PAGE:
Case Study: What happens when the CEO ‘goes rogue’?

10 May 2019



A board of directors with very different skill sets agree on their vision and objectives for an unlisted SME business.  Their strategy is carefully planned and thought-through where each member of the group feels comfortable enough to speak up with new ideas, fresh perspectives and dissenting views.  The atmosphere is one of positive collaboration, respect and enthusiasm for the future direction of the business with the active input of all directors. Sounds like a perfect setup?

Unfortunately, as time went by, it appeared that the business was going nowhere fast.  Strategic plans were going awry, execution was not happening as agreed and there was much behind the scenes back-stabbing.  Worst of all, the CEO was making decisions which affected the whole business without consulting the board, many of which were in direct contradiction to what was agreed.  


  • There was no governance/oversight of the board
  • Roles and responsibilities were clear but there was no individual accountability
  • Although communications at the ‘top level’ were good, operational, risk and procedural issues were not sufficiently focused on
  • CEO felt he could makes all decisions and execute as appropriate because 1) he was the primary investor, 2) he did not feel accountable to the board, 3) there was no process to prevent the CEO from making and taking the decisions including access to the bank account, general marketing, communications with suppliers and its customer base


Sadly at this time, I had not partnered up with Stephen yet for him to provide this business with his excellent insights into good governance.  However, as an organizational psychologist, there was plenty of material to work with to start helping this dysfunctional board do and be better than it was doing.

I started off meeting with the individual members of the board, asking them the same series of questions, encouraging them to answer as honestly as they could.  This was to help identify the key issues and challenges that they faced. I also attended a couple of board meetings to observe them in action, as well as followed through monitoring their action points and how they communicated with each other.  I also conducted some personality assessments and 360s to elicit more information on the board’s dynamics.

Thereafter I made some recommendations which included:

  • Reducing key man risk dependency on the CEO (in this case it was less a fear of ‘losing him’ and more to reduce his ability to override process and decisions)
  • Greater accountability for individual members
  • Improved communication channels and decision making processes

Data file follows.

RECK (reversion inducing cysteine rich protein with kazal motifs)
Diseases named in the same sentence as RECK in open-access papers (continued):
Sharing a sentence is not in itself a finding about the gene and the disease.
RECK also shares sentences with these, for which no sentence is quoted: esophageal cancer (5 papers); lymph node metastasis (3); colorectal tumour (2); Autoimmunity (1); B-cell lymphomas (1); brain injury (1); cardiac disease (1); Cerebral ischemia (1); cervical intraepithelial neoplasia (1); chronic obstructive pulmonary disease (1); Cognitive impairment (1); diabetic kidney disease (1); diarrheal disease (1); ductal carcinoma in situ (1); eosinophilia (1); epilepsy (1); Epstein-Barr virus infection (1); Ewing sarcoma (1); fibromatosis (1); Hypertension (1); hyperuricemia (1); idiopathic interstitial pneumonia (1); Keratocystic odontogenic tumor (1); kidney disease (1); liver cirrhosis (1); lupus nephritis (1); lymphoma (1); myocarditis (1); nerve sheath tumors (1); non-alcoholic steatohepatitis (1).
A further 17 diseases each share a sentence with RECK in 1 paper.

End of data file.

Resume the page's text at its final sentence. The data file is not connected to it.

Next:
• Coaching for the CEO – leadership and derailer management
  • Team dynamics coaching and awareness


For a while, things were going to plan and various changes as recommended by the board for themselves looked like they were going through.  However, at the very last minute and unexpectedly, the CEO decided to terminate two directors’ positions with barely any warning and with no compensation.  And meanwhile, the CEO had put the business up for sale and had found a buyer without consulting the others. One member resigned in protest.

So, you’re asking why on earth would I put this up as my first case study.  Sure, the outcome wasn’t all roses and fluffy bunnies. But it’s a reality check for all businesses and their leaders.  We as consultants can make recommendations but ultimately, the work has to come from the board members themselves. In addition, sometimes, we are called in when it is simply too late to help fix things.

CEOs going rogue – sadly not as uncommon as you’d hope – in small and large companies.  Carlos Ghosn, Philip Green and even the genius Elon Musk…  

What can be done to help curb/prevent this from happening again?

  • Implement proper governance and structure to ensure that all decisions made are subject to the appropriate checks and that they abide by standard codes of conduct
  • Set up a specific committee to specifically oversee the CEO and the board – after all CEOs often choose boards that are ‘closely aligned’ with them
  • Appropriate disciplinary actions if standards are not met
  • And of course regular and timely board evaluations to ensure that good governance exists and continues to be met and that the board is genuinely manifesting good leadership and adding value to the business and its objectives 

Poor leadership is often one of the biggest reasons why businesses fail.  How are you ensuring that that won’t happen to you and your business? And remember – good governance is relevant no matter the size of your business.  And if you don’t do the right thing early on, it might be too late to help you!